Gender in Teacher Education questionnaire
As a part of creating the project’s website we wanted to find out how Nordic teacher educators address gender in their teaching, and what kind of knowledge and resources they would need. That is why prior to constructing the website a questionnaire was launched for teacher educators.
The questionnaire was conducted in Finnish and Swedish at two Nordic universities during 13-27 Sept, 2016: the University of Helsinki and University of Gothenburg.
In the Gente project we want to share our questionnaire and its results with other universities and teacher educators. The questionnaire is free to be used in other Nordic universities and also globally. You can modify the questionnaire to make it more suitable to you purposes.
The questionnaire is available below in Finnish, Swedish and English in PDF-form.
An English summary of the results from Helsinki and Gothenburg is also available in PDF-form.
An analysis of the answers
Most of the teacher educators who responded to the questionnaire were, according to their answers, already involved in gender sensitive teaching. They had addressed gender-related issues in different teaching situations and in various contexts.
Two teacher educators from the University of Helsinki who answered the questionnaire were less open to gender sensitivity based on their blank or negative responses. They wrote that they did not address gender in any way and that they did not need resources to do so. Some teacher educators in Helsinki and Gothenburg thought that they already had all the information they needed or the capability to get more information on their own.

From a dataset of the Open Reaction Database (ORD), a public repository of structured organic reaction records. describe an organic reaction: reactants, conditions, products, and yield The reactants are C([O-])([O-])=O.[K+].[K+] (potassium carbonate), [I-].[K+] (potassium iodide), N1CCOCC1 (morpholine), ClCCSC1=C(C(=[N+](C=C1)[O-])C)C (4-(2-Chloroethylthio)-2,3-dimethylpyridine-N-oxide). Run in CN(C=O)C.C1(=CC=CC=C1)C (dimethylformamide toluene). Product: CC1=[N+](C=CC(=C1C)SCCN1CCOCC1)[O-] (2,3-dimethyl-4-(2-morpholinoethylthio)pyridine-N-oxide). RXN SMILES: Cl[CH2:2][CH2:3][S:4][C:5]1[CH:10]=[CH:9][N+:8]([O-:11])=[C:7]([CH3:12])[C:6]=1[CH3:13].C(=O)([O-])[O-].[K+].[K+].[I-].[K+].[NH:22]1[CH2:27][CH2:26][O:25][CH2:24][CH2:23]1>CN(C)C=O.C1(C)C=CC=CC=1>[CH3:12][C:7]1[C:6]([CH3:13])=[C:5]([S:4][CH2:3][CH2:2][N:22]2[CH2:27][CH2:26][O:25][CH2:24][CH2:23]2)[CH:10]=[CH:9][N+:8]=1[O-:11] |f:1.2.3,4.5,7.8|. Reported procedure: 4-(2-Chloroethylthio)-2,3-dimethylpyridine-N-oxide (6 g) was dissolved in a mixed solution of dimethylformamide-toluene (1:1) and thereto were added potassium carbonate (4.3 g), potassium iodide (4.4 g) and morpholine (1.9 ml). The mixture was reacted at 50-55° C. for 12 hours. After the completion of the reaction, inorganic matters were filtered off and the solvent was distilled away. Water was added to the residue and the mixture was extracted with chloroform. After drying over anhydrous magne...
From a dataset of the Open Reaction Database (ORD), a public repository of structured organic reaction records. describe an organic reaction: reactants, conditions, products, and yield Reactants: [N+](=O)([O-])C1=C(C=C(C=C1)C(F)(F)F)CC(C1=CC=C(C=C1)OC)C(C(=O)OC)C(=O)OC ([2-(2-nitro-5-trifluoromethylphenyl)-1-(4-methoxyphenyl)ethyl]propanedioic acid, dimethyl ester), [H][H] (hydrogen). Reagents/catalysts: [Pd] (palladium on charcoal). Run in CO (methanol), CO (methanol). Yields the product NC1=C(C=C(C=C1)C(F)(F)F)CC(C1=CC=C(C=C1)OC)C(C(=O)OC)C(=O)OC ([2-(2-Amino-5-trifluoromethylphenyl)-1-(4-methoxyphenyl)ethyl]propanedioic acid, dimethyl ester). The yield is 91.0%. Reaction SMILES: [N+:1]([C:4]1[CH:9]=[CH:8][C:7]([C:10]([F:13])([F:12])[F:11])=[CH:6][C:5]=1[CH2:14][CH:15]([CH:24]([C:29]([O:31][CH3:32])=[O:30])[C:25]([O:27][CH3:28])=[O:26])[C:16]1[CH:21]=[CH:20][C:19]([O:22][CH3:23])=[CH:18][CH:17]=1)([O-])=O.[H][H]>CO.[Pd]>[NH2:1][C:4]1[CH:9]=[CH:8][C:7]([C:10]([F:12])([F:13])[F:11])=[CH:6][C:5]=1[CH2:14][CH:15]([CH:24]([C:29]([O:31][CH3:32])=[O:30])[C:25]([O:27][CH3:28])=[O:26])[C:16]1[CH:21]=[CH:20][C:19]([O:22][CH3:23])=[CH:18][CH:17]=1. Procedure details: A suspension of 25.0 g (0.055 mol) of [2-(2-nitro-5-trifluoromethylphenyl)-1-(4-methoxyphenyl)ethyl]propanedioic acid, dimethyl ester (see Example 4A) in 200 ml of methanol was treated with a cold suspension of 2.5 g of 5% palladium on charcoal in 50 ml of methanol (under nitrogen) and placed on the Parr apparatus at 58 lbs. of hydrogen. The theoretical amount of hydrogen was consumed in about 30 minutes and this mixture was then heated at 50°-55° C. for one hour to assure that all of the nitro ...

In total most teacher educators who answered the questionnaire addressed gender in their teaching, and thought it was an important aspect of teacher education. Many of them also said that more resources for gender and education would be positive and welcome.
Question 4 concerned the nature of knowledge that would be useful to teacher educators. Teacher educators could make one or more choices from four alternatives. In both Helsinki and Gothenburg, empirical research (G 25 / H 15) was the most popular alternative, followed by theoretical information (G 20 / H 13), and practical exercises and methods (G 17 / H 11).
Through question 5 the thoughts of the teacher educators regarding the website were revealed. Websites in general were found to already be a resource used by many teacher educators. The idea of a website devoted to the theme of gender and teacher education was both welcomed and criticised. In particular, maintaining and updating the website was seen as a challenge. That information be available in a centralised and updated manner was found to be important.